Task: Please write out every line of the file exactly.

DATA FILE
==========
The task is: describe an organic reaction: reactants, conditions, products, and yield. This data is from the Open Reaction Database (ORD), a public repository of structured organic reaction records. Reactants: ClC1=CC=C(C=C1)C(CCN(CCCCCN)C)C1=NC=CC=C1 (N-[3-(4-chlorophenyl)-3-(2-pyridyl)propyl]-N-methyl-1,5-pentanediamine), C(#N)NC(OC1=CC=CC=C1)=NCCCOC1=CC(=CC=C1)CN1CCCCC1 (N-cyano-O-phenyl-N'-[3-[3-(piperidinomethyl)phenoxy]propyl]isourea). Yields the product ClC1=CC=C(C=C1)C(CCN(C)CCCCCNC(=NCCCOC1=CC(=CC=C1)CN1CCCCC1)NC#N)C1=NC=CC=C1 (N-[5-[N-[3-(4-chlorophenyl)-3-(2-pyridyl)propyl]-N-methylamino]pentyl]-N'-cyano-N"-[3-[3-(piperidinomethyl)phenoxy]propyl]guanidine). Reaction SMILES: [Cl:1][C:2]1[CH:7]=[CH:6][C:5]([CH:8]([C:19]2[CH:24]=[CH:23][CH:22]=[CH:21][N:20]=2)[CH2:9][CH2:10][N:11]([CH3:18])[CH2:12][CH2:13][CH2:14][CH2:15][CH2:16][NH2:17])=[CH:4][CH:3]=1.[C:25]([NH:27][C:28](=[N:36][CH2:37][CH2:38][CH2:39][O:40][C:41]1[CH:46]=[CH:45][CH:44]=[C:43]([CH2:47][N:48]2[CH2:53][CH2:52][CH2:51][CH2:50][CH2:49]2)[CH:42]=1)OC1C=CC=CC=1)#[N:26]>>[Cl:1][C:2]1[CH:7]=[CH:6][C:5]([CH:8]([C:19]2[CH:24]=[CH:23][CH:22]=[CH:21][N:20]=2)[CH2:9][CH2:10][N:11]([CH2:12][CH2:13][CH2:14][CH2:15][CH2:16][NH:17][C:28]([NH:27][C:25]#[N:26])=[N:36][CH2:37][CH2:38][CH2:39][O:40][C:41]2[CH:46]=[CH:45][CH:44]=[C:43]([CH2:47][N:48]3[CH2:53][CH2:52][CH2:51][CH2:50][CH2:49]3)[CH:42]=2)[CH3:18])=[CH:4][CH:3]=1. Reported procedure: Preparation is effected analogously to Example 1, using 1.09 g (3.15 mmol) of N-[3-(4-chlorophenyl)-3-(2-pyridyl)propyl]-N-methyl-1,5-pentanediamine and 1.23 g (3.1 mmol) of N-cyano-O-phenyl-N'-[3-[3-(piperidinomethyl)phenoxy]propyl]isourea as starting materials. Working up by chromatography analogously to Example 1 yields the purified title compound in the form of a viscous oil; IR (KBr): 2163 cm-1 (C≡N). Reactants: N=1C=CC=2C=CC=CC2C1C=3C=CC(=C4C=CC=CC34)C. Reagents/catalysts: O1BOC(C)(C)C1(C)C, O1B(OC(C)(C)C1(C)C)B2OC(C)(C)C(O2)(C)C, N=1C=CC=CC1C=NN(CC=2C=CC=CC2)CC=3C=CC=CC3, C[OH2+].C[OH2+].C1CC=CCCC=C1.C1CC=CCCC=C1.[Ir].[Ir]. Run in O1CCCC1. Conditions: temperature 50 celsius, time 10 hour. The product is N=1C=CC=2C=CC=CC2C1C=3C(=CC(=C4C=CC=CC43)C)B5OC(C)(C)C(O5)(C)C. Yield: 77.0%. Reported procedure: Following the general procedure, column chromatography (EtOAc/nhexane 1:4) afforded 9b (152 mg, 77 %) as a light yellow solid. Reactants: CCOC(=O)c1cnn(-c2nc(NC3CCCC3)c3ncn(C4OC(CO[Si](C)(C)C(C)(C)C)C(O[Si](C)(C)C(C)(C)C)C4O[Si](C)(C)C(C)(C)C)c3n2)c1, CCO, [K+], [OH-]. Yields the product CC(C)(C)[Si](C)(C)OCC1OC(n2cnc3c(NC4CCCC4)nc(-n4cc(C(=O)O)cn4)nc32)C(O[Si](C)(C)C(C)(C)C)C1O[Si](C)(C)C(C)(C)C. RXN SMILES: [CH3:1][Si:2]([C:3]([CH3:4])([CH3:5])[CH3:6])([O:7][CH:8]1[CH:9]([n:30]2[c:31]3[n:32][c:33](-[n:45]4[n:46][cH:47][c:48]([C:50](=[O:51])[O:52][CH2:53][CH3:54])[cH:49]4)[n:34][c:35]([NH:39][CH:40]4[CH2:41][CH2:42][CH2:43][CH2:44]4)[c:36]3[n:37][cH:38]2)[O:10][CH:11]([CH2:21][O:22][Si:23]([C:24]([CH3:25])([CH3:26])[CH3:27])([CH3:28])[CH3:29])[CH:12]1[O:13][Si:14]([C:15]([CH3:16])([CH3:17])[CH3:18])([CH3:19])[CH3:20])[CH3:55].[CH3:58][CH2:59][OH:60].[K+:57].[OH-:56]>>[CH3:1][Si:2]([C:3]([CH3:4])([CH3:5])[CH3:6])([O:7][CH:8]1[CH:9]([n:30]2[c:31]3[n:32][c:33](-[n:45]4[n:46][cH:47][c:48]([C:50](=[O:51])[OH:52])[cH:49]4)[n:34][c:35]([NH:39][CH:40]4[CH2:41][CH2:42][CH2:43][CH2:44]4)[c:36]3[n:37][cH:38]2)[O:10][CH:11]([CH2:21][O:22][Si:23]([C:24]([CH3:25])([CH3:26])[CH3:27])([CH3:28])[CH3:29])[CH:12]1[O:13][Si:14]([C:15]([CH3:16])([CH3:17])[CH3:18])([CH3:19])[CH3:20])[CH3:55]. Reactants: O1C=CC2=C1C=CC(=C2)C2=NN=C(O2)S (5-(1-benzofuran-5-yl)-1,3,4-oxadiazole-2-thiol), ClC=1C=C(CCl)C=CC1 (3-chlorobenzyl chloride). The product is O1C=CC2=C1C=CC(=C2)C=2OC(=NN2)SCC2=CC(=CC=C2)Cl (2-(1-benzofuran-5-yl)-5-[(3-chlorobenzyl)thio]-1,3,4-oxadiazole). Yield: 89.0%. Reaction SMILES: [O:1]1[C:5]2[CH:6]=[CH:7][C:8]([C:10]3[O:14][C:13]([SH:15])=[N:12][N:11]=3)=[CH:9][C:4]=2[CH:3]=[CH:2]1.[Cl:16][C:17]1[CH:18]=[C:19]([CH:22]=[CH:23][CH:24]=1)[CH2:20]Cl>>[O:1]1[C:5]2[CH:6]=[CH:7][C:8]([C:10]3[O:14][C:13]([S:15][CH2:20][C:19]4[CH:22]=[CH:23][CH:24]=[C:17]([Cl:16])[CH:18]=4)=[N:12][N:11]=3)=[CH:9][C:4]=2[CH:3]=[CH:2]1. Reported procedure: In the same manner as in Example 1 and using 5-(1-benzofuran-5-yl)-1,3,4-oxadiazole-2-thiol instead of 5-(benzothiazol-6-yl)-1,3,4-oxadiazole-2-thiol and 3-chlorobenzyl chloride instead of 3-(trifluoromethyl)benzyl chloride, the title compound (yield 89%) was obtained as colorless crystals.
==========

The task is: describe an organic reaction: reactants, conditions, products, and yield. This data is from the Open Reaction Database (ORD), a public repository of structured organic reaction records. Reactants: ClC1=CC=C(C=C1)C(CCN(CCCCCN)C)C1=NC=CC=C1 (N-[3-(4-chlorophenyl)-3-(2-pyridyl)propyl]-N-methyl-1,5-pentanediamine), C(#N)NC(OC1=CC=CC=C1)=NCCCOC1=CC(=CC=C1)CN1CCCCC1 (N-cyano-O-phenyl-N'-[3-[3-(piperidinomethyl)phenoxy]propyl]isourea). Yields the product ClC1=CC=C(C=C1)C(CCN(C)CCCCCNC(=NCCCOC1=CC(=CC=C1)CN1CCCCC1)NC#N)C1=NC=CC=C1 (N-[5-[N-[3-(4-chlorophenyl)-3-(2-pyridyl)propyl]-N-methylamino]pentyl]-N'-cyano-N"-[3-[3-(piperidinomethyl)phenoxy]propyl]guanidine). Reaction SMILES: [Cl:1][C:2]1[CH:7]=[CH:6][C:5]([CH:8]([C:19]2[CH:24]=[CH:23][CH:22]=[CH:21][N:20]=2)[CH2:9][CH2:10][N:11]([CH3:18])[CH2:12][CH2:13][CH2:14][CH2:15][CH2:16][NH2:17])=[CH:4][CH:3]=1.[C:25]([NH:27][C:28](=[N:36][CH2:37][CH2:38][CH2:39][O:40][C:41]1[CH:46]=[CH:45][CH:44]=[C:43]([CH2:47][N:48]2[CH2:53][CH2:52][CH2:51][CH2:50][CH2:49]2)[CH:42]=1)OC1C=CC=CC=1)#[N:26]>>[Cl:1][C:2]1[CH:7]=[CH:6][C:5]([CH:8]([C:19]2[CH:24]=[CH:23][CH:22]=[CH:21][N:20]=2)[CH2:9][CH2:10][N:11]([CH2:12][CH2:13][CH2:14][CH2:15][CH2:16][NH:17][C:28]([NH:27][C:25]#[N:26])=[N:36][CH2:37][CH2:38][CH2:39][O:40][C:41]2[CH:46]=[CH:45][CH:44]=[C:43]([CH2:47][N:48]3[CH2:53][CH2:52][CH2:51][CH2:50][CH2:49]3)[CH:42]=2)[CH3:18])=[CH:4][CH:3]=1. Reported procedure: Preparation is effected analogously to Example 1, using 1.09 g (3.15 mmol) of N-[3-(4-chlorophenyl)-3-(2-pyridyl)propyl]-N-methyl-1,5-pentanediamine and 1.23 g (3.1 mmol) of N-cyano-O-phenyl-N'-[3-[3-(piperidinomethyl)phenoxy]propyl]isourea as starting materials. Working up by chromatography analogously to Example 1 yields the purified title compound in the form of a viscous oil; IR (KBr): 2163 cm-1 (C≡N). Reactants: N=1C=CC=2C=CC=CC2C1C=3C=CC(=C4C=CC=CC34)C. Reagents/catalysts: O1BOC(C)(C)C1(C)C, O1B(OC(C)(C)C1(C)C)B2OC(C)(C)C(O2)(C)C, N=1C=CC=CC1C=NN(CC=2C=CC=CC2)CC=3C=CC=CC3, C[OH2+].C[OH2+].C1CC=CCCC=C1.C1CC=CCCC=C1.[Ir].[Ir]. Run in O1CCCC1. Conditions: temperature 50 celsius, time 10 hour. The product is N=1C=CC=2C=CC=CC2C1C=3C(=CC(=C4C=CC=CC43)C)B5OC(C)(C)C(O5)(C)C. Yield: 77.0%. Reported procedure: Following the general procedure, column chromatography (EtOAc/nhexane 1:4) afforded 9b (152 mg, 77 %) as a light yellow solid. Reactants: CCOC(=O)c1cnn(-c2nc(NC3CCCC3)c3ncn(C4OC(CO[Si](C)(C)C(C)(C)C)C(O[Si](C)(C)C(C)(C)C)C4O[Si](C)(C)C(C)(C)C)c3n2)c1, CCO, [K+], [OH-]. Yields the product CC(C)(C)[Si](C)(C)OCC1OC(n2cnc3c(NC4CCCC4)nc(-n4cc(C(=O)O)cn4)nc32)C(O[Si](C)(C)C(C)(C)C)C1O[Si](C)(C)C(C)(C)C. RXN SMILES: [CH3:1][Si:2]([C:3]([CH3:4])([CH3:5])[CH3:6])([O:7][CH:8]1[CH:9]([n:30]2[c:31]3[n:32][c:33](-[n:45]4[n:46][cH:47][c:48]([C:50](=[O:51])[O:52][CH2:53][CH3:54])[cH:49]4)[n:34][c:35]([NH:39][CH:40]4[CH2:41][CH2:42][CH2:43][CH2:44]4)[c:36]3[n:37][cH:38]2)[O:10][CH:11]([CH2:21][O:22][Si:23]([C:24]([CH3:25])([CH3:26])[CH3:27])([CH3:28])[CH3:29])[CH:12]1[O:13][Si:14]([C:15]([CH3:16])([CH3:17])[CH3:18])([CH3:19])[CH3:20])[CH3:55].[CH3:58][CH2:59][OH:60].[K+:57].[OH-:56]>>[CH3:1][Si:2]([C:3]([CH3:4])([CH3:5])[CH3:6])([O:7][CH:8]1[CH:9]([n:30]2[c:31]3[n:32][c:33](-[n:45]4[n:46][cH:47][c:48]([C:50](=[O:51])[OH:52])[cH:49]4)[n:34][c:35]([NH:39][CH:40]4[CH2:41][CH2:42][CH2:43][CH2:44]4)[c:36]3[n:37][cH:38]2)[O:10][CH:11]([CH2:21][O:22][Si:23]([C:24]([CH3:25])([CH3:26])[CH3:27])([CH3:28])[CH3:29])[CH:12]1[O:13][Si:14]([C:15]([CH3:16])([CH3:17])[CH3:18])([CH3:19])[CH3:20])[CH3:55]. Reactants: O1C=CC2=C1C=CC(=C2)C2=NN=C(O2)S (5-(1-benzofuran-5-yl)-1,3,4-oxadiazole-2-thiol), ClC=1C=C(CCl)C=CC1 (3-chlorobenzyl chloride). The product is O1C=CC2=C1C=CC(=C2)C=2OC(=NN2)SCC2=CC(=CC=C2)Cl (2-(1-benzofuran-5-yl)-5-[(3-chlorobenzyl)thio]-1,3,4-oxadiazole). Yield: 89.0%. Reaction SMILES: [O:1]1[C:5]2[CH:6]=[CH:7][C:8]([C:10]3[O:14][C:13]([SH:15])=[N:12][N:11]=3)=[CH:9][C:4]=2[CH:3]=[CH:2]1.[Cl:16][C:17]1[CH:18]=[C:19]([CH:22]=[CH:23][CH:24]=1)[CH2:20]Cl>>[O:1]1[C:5]2[CH:6]=[CH:7][C:8]([C:10]3[O:14][C:13]([S:15][CH2:20][C:19]4[CH:22]=[CH:23][CH:24]=[C:17]([Cl:16])[CH:18]=4)=[N:12][N:11]=3)=[CH:9][C:4]=2[CH:3]=[CH:2]1. Reported procedure: In the same manner as in Example 1 and using 5-(1-benzofuran-5-yl)-1,3,4-oxadiazole-2-thiol instead of 5-(benzothiazol-6-yl)-1,3,4-oxadiazole-2-thiol and 3-chlorobenzyl chloride instead of 3-(trifluoromethyl)benzyl chloride, the title compound (yield 89%) was obtained as colorless crystals.